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The 'Payback Framework' explained



The Payback Framework, originally developed to examine the ‘impact’ or ‘payback’ of health services research, is explained. The Payback Framework is a research tool used to facilitate data collection and cross-case analysis by providing a common structure and so ensuring cognate information is recorded. It consists of a logic model representation of the complete research process, and a series of categories to classify the individual paybacks from research. Its multi-dimensional categorisation of benefits from research starts with more traditional academic benefits of knowledge production and research capacity-building, and then extends to wider benefits to society.
Research Evaluation September 2011 0958-2029/11/03000-13 US$12.00 © Beech Tree Publishing 2011
Research Evaluation, 20(3), September 2011, pages 000–000
DOI: 10.3152/095820211X13118583635756;
The ‘Payback Framework’ explained
Claire Donovan and Stephen Hanney
The Payback Framework, originally developed to examine the ‘impact’ or ‘payback’ of health services
research, is explained. The Payback Framework is a research tool used to facilitate data collection and
cross-case analysis by providing a common structure and so ensuring cognate information is recorded.
It consists of a logic model representation of the complete research process, and a series of categories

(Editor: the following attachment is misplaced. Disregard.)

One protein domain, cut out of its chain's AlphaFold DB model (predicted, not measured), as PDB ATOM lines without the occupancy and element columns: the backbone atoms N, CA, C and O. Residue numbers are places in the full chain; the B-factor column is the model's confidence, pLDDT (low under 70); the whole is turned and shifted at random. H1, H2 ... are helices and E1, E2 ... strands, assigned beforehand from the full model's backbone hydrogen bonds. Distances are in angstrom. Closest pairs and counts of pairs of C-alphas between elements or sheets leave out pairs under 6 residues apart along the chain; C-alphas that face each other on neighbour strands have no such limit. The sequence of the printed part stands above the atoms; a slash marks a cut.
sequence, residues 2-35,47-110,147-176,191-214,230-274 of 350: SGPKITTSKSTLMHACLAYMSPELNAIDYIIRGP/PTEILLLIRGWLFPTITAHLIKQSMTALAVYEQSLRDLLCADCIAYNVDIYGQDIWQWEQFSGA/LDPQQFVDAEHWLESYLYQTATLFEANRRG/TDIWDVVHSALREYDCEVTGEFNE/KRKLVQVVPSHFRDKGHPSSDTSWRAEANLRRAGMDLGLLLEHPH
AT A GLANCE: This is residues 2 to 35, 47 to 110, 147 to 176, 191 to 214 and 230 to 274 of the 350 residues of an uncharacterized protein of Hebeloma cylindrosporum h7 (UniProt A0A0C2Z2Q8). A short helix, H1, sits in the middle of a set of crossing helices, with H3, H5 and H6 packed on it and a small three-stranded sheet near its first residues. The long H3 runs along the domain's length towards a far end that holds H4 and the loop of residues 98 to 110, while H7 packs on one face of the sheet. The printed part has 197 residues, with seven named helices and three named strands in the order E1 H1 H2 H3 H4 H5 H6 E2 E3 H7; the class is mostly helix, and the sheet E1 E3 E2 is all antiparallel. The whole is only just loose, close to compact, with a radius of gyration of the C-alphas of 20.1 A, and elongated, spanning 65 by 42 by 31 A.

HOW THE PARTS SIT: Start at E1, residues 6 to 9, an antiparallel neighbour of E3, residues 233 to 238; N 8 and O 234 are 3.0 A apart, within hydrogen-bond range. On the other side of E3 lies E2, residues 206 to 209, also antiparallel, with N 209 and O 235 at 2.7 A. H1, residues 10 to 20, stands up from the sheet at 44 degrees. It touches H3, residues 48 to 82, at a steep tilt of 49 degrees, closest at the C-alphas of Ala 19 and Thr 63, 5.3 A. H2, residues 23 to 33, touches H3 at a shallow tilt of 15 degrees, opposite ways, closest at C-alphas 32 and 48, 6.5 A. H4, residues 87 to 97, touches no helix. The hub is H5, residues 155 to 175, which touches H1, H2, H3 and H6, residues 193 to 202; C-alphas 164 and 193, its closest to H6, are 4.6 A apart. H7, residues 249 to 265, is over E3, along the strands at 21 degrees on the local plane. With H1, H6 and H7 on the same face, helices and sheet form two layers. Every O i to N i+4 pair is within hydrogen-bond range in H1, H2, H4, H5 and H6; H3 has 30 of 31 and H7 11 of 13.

to classify the individual paybacks from research. Its multi-dimensional categorisation of benefits from
research starts with more traditional academic benefits of knowledge production and research capacity-
building, and then extends to wider benefits to society.
ly developed by Martin Buxton and Stephen
Hanney at the Health Economics Research
Group (HERG) at Brunel University, UK, to exam-
ine the ‘impact’ or ‘payback’ of health services re-
search (Buxton and Hanney, 1994; 1996). It was
further developed in studies of research funded by
the National Health Service (NHS) (Buxton and
Hanney, 1998), and subsequently extended in col-
laboration with RAND Europe to also examine basic
and early clinical biomedical research (Hanney et al,
2004; Wooding et al, 2005).
The Payback Framework consists of two ele-
ments: a logic model representation of the complete
research processes (for the purposes of research im-
pact evaluation), and a series of categories to classi-
fy the individual paybacks from research. The
framework has undergone some development and
revision, partly to reflect the perspectives of various
research funders who have commissioned studies
organised using the framework. Nevertheless, the
basic Payback Framework still retains most of its
original structure and elements.
The logic model is presented in Figure 1. It con-
sists of seven stages (0–6) and two interfaces be-
tween the research system and the wider political,
professional and economic environment.
The model facilitates analysis of the ‘story’ of a
research idea from initial inception (Stage 0) through
the research process (Stage 2) into dissemination
(Interface B) and on towards its impact on society,
potentially reaching the final outcomes of health and